The U.S. Department of Agriculture's Animal & Plant Health Inspection Service (APHIS) released an epidemiology report outlining its initial findings of New World Screwworm (NWS) in Key deer from the National Key Deer Refuge in Big Pine Key, Fla.
APHIS initiated the investigation to determine the origin of the screwworm fly and to try to understand how it may have been introduced.
Although the investigation did not identify a specific pathway, APHIS said it did help identify the most likely source of introduction, including a detailed evaluation of whether fly larvae was carried on a human or an animal into the U.S. This means that people may have entered the country unknowingly infested with NWS larvae, or they may have unknowingly brought in animals infested with NWS larvae. The report also states that NWS was most likely introduced in the lower Florida Keys during the spring of 2016, and Key deer provided a very suitable host for the fly to become established.
As part of its investigation, APHIS issued a questionnaire to veterinarians and animal facilities throughout the Keys to help identify the NWS infestation source. An ongoing public survey was also distributed to identify any cases of screwworm in people or pets during 2016. No human cases were reported to local health departments, and few data exist on international flights and watercraft with animals arriving in the Keys. The local Customs & Border Patrol office did not report any findings of aircraft or watercraft with suspected diseased animals.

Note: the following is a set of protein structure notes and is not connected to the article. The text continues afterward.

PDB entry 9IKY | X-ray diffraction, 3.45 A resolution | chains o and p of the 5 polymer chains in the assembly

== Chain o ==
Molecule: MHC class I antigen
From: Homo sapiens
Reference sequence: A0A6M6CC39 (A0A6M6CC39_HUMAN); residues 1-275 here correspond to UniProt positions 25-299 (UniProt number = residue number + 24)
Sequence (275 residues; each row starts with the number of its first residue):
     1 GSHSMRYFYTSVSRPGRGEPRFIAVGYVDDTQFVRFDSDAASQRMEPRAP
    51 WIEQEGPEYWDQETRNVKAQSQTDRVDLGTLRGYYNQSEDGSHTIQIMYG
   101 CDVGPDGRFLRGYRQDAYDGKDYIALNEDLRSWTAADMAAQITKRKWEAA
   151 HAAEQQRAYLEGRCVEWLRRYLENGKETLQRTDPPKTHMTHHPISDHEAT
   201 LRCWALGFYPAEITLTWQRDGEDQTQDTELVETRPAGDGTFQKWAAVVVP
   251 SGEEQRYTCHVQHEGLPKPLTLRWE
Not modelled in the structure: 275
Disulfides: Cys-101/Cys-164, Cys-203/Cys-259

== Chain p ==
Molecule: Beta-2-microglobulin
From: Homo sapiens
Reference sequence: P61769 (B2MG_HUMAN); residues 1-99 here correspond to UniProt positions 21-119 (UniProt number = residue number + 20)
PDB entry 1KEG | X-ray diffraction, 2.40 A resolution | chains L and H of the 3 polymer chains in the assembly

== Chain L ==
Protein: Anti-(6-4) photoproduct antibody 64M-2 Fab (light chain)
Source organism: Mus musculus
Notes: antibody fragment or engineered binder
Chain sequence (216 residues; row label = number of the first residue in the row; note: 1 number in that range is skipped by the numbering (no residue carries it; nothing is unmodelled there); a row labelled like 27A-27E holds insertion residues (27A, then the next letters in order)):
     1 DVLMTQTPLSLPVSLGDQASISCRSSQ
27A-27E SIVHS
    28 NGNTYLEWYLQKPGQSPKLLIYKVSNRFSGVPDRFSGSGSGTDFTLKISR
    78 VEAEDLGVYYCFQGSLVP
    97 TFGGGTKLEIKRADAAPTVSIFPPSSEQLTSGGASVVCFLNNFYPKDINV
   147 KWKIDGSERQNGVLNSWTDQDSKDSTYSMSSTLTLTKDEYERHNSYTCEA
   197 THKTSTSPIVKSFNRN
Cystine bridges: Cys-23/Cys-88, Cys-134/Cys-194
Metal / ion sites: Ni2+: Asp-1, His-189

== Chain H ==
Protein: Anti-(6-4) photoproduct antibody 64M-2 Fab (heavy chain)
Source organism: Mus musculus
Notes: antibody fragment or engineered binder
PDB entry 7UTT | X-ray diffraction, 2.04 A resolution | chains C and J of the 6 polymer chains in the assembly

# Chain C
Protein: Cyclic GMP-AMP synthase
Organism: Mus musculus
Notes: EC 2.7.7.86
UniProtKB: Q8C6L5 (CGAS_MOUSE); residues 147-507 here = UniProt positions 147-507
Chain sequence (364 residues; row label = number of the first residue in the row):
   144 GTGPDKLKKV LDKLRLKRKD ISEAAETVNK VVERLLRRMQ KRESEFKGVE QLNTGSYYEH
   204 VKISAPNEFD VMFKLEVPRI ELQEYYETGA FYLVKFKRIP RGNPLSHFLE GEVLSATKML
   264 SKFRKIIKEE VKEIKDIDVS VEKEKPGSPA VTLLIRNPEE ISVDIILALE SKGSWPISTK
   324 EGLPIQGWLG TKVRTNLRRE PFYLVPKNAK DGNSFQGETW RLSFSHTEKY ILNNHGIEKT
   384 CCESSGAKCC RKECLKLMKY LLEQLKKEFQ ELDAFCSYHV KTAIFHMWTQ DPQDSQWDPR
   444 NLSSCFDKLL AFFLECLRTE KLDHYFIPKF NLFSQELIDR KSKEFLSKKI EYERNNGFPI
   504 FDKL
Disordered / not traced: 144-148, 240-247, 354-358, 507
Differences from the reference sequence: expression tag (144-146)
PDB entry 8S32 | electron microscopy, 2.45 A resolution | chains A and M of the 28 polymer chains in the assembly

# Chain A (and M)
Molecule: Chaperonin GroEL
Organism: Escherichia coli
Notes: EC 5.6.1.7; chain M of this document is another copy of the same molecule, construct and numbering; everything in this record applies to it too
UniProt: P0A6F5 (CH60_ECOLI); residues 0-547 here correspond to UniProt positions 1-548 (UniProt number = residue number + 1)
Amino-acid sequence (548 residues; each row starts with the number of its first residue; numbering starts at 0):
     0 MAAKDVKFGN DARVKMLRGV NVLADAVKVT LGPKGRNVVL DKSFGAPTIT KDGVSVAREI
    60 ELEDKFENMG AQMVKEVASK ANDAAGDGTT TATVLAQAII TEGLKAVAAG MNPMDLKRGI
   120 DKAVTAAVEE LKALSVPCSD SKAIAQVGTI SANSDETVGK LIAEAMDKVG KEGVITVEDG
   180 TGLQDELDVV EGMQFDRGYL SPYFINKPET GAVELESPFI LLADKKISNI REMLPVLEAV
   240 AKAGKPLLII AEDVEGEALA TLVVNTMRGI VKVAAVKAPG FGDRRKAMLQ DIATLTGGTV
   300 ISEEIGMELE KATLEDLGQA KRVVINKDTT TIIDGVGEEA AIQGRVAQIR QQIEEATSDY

To gain more insight, APHIS is working with USDA's Agricultural Research Service to attempt to genotype the fly or isolate the genetic makeup and compare it to existing fly populations throughout the world.
While the agency continues this work to determine how NWS may have entered the Keys, APHIS and its partners are working aggressively to eliminate the pest. Since October, APHIS has worked closely with federal, state and local partners on an aggressive screwworm eradication program in Florida.
The sterile insect technique is the most effective tool available to eliminate dangerous flies like screwworm. APHIS maintains a facility in Panama that produces millions of sterilized flies, which allowed the agency to quickly bring this technology to Florida. These sterilized flies are used to prevent the spread of NWS and similar pests. The sterile insect technique allows for sterilized flies to be released in the area to mate with wild screwworm flies and breed themselves out of existence. This program has been used to successfully control screwworms since the 1950s in the U.S., Mexico and Central America.
To date, APHIS has released more than 80 million sterile pupae from 25 sites both within the infected zone and the barrier zone. The last confirmed case of screwworms in Florida was Jan. 5, 2017. APHIS said it plans to release sterile screwworm flies for the next three months until it can be sure that screwworms have been eliminated from the Florida Keys. Ongoing surveillance and area assessments will continue.
To view the report in its entirety, click here.